IT’S GOOD TO SEE that many newspapers now have a practice where reporters are writing suggested headlines for their stories. This helps the reporter focus on the point of his story and it helps a hurried editor write a headline that’s on the mark.
Most of the time, though, the reporter has no idea how his headline is going to be used—much less where the story itself will be placed.
So often the reporter writes a headline that’s just too long, too wordy, like the one at the top in the illustration above.
Most often, the editor can use most of the reporter’s headline (middle) but occasionally the headline has to be much larger (bottom). When that happens, the editor just has to do the best she can, rewriting the headline to match the play of the story.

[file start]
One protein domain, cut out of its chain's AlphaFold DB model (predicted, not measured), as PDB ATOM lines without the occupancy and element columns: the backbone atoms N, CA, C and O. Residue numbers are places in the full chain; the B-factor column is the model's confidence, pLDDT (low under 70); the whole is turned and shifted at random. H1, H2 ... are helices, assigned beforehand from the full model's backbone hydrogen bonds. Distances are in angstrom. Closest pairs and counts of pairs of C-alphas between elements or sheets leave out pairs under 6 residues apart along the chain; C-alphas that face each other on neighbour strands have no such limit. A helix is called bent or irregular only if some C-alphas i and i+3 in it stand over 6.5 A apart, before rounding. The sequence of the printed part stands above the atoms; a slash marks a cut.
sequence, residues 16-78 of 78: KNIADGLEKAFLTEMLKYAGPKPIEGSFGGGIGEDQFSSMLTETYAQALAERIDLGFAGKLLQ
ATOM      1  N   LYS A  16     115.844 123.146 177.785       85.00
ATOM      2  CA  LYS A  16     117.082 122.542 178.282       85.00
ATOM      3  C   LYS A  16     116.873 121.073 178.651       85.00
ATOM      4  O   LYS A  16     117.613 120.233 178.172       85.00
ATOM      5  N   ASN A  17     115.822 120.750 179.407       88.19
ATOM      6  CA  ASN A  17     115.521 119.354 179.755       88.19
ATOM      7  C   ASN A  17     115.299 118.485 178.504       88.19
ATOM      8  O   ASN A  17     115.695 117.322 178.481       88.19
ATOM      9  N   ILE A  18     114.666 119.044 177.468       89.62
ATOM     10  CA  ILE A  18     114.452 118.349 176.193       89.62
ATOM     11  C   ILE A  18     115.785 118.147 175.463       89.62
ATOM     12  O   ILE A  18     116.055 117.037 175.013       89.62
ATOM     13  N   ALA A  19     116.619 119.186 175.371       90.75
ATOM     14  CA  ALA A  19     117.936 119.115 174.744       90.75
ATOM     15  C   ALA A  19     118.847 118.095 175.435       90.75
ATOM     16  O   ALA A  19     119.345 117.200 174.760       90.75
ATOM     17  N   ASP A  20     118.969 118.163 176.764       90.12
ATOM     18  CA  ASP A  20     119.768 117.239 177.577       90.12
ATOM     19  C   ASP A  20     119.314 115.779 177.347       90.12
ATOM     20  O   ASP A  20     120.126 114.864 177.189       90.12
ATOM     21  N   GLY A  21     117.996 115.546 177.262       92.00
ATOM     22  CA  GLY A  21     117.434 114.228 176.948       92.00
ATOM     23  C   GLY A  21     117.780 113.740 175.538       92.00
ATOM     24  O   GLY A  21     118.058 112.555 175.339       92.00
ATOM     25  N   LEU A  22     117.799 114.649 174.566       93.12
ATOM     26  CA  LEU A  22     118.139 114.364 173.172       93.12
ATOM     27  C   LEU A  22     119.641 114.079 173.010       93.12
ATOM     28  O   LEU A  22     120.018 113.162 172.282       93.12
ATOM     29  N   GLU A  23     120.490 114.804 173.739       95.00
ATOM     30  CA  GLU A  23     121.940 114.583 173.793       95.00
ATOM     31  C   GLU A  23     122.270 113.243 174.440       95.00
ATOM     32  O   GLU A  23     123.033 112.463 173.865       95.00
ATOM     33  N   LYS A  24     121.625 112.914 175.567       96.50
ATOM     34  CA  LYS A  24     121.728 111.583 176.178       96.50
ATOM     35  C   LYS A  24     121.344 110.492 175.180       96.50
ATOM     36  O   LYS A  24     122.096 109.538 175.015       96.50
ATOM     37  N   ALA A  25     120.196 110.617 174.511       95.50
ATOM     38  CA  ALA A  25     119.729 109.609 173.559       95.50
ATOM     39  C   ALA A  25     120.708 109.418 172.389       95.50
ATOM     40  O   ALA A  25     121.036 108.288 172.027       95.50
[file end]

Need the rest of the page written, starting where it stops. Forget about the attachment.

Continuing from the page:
Hint to reporters: Continue to give us what you can as headlines, but don’t be concerned if the headline takes a different (briefer) direction.
Hint to editors: Remember that your job is to write a headline that works, not just take what the reporter gave you and make it fit.